Enter quantum physics. While large-scale systems behave like a pendulum, swinging gradually from one state to another, atomic level systems instead “jump” from state to state. Their behavior is “quantized” – discrete, not continuous. Atoms at this level don’t drift or diffuse randomly to the same extent large-scale systems do, but instead form structures or molecules, which retains a certain stability through weak bonds. These weak bonds thus keep them fixed in a particular state and creates 'permanence'. That “life” lies in the domain of quantum physics also explains how mutations can occur. For bundles of atoms forming molecules at this size to change states, they need to be provided with energy, for example through heat or X-rays - factors known at the time to induce mutations in chromosomes. Thus, quantum theory explains not only how stability and mutations can arise in our genes, but also why our genes have the size they do: they must be big enough to carry information, but small enough to be within the domain of quantum physics to retain their discreetness.

Schrödinger speculates that the weakly bonded molecules operating at this quantum level, make up the units of our chromosomes. He calls them “aperiodic crystals”: unlike atoms making up a solid, they don’t simply repeat themselves, but consists of different subunits - they are “aperiodic”; and since they still retain stability they are crystal-like. He goes on to explain how this stability - their order - is maintained through feeding off the entropy of other ordered entities.

There’s a lot more going on in this tiny book then I can describe here – and I am not even sure I am explaining it correctly. Wikipedia has some information on the chapters and Matthew Cobb wrote a nice article about it in 2013. There are written books about it as well and a whole conference has been arrange in Dublin to celebrate the 75th anniversary of the book later this year.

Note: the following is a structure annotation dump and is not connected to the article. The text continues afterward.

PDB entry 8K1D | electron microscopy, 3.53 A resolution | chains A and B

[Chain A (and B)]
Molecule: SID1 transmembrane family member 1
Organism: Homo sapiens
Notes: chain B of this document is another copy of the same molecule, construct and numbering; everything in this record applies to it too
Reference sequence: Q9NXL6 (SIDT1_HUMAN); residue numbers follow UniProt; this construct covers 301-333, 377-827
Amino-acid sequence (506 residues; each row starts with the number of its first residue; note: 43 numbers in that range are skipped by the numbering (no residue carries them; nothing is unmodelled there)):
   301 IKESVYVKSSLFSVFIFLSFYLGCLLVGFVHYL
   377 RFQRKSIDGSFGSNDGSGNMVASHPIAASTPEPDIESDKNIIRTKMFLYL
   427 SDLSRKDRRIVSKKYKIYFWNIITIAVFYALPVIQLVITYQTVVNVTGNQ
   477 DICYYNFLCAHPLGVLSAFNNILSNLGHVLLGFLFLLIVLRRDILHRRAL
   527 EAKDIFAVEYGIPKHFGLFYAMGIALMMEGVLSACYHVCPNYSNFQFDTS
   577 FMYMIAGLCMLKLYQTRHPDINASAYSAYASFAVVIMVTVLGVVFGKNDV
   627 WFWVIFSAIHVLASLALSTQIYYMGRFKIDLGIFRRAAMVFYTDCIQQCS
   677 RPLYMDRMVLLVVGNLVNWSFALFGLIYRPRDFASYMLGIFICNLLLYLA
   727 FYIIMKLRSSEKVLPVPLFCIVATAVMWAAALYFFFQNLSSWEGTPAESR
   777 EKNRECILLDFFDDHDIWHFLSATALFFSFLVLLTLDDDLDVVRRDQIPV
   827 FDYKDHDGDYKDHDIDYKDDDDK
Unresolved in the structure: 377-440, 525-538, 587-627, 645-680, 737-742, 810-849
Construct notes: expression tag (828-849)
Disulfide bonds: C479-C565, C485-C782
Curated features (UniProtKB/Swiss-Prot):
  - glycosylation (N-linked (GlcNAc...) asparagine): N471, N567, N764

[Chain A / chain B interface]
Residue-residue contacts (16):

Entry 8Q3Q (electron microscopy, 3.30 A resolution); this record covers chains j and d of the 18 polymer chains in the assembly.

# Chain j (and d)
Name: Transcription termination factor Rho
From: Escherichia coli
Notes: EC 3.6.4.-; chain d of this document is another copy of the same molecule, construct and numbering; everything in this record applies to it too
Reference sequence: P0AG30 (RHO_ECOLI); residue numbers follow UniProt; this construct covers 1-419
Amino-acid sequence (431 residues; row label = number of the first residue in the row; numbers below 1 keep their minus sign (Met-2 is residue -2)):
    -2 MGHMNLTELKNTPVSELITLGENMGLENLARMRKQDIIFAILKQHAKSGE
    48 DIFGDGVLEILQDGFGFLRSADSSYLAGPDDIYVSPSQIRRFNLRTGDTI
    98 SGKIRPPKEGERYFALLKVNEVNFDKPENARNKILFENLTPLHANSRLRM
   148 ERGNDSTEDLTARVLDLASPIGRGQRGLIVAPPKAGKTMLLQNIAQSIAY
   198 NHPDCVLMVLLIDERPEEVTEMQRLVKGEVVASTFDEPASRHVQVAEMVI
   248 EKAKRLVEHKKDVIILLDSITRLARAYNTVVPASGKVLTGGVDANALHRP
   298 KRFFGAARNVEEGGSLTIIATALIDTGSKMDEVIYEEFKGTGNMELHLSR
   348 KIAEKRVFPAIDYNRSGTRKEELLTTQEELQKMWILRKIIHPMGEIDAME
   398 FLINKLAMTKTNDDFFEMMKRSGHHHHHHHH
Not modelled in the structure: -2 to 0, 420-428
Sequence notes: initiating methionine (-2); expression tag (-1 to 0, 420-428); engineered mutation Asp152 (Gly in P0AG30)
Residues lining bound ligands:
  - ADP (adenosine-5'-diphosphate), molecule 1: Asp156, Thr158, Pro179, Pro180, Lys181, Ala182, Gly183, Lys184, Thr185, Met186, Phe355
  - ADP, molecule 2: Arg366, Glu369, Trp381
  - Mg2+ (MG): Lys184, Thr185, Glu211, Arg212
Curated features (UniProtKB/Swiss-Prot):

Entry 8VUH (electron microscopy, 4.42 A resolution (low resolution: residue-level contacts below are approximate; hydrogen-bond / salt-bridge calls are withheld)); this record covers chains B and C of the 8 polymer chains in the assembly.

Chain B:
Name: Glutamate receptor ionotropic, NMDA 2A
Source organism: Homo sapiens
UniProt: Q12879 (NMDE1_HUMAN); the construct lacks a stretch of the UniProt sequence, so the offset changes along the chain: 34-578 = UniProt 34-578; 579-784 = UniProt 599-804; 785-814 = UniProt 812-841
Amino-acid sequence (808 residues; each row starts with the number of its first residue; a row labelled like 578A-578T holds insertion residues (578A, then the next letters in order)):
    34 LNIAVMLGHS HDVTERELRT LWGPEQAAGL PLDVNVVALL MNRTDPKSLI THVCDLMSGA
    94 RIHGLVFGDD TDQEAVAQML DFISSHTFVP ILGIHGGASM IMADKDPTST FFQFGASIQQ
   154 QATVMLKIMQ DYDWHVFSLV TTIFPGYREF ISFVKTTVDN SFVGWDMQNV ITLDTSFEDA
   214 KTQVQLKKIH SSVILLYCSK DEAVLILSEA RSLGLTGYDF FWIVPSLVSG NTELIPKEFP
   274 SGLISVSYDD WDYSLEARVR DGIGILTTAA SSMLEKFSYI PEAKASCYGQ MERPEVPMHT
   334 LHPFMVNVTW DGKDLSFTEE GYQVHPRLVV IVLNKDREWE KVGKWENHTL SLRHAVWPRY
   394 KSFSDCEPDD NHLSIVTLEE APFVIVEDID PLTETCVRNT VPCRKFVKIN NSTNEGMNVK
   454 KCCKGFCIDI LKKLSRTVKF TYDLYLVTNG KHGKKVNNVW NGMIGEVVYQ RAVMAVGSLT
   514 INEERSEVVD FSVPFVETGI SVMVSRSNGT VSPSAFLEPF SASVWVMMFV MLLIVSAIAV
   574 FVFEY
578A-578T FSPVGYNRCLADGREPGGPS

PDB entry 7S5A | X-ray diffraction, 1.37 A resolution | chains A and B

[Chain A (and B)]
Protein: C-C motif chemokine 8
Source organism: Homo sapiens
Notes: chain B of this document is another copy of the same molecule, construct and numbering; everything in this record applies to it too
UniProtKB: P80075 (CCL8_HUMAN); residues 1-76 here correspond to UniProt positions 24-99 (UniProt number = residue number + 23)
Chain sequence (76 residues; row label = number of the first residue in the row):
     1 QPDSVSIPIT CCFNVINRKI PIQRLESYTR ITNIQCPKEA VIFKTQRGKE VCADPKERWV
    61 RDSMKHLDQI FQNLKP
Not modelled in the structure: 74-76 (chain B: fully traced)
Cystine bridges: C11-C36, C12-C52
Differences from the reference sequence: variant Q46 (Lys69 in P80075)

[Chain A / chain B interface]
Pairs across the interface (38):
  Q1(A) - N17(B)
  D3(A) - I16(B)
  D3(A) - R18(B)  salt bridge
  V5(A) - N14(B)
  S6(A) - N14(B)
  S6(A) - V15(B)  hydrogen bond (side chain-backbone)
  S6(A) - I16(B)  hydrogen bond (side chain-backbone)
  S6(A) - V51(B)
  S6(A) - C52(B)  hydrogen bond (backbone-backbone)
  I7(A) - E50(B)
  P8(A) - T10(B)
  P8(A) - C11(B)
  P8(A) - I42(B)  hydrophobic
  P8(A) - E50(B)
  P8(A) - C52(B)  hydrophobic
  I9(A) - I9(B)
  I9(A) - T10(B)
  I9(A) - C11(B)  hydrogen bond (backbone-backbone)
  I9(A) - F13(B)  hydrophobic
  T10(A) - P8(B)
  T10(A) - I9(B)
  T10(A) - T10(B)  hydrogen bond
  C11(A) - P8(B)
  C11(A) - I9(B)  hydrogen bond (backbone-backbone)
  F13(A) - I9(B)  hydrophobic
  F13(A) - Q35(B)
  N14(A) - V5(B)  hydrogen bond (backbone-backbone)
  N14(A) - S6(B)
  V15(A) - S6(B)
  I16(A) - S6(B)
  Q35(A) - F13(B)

I found the book hard to read and understand at many places. That however was not the case for biologist at the middle of the last century: as highlighted in the brilliant book The Gene, Crick and Watson both credited Schrödinger’s book as inspiration for their later groundbreaking work on the aperiodic crystal, which turned out to be the DNA molecule.

However, I still hugely enjoyed reading it: as you can see in the above picture, so did my daughter, but for different reasons. The book has left me wondering what role quantum physics play in biology today: honestly I have never heard anybody make a biological argument based on quantum physics. On the other hand, its clear that quantum physics underpin our understanding of the world. If so, why shouldn't the lessons from quantum mechanics affect process in a cell for example?

If that is the case, a whole plethora of questions opens up: is it chance that the recipe of life seemingly lie in a range where quantum physics dominate or are there some fundamental properties provided by this space that is conducive to life? If so, what are they? Are processes at this level really stable enough to retain the coherence needed for inheritance? What happens during replication of our DNA – how do quantum states deal with the need to suddenly duplicate? If chromosomes are affected by quantum physics, what about other process in the cell that rely on smaller biomolecules? I have no idea how to answer these questions – heck, I don’t even know if they are interesting, but I would like to know.

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Mike Barnkob

I am the guy who thought it would be a good idea to read 26 books in 52 weeks.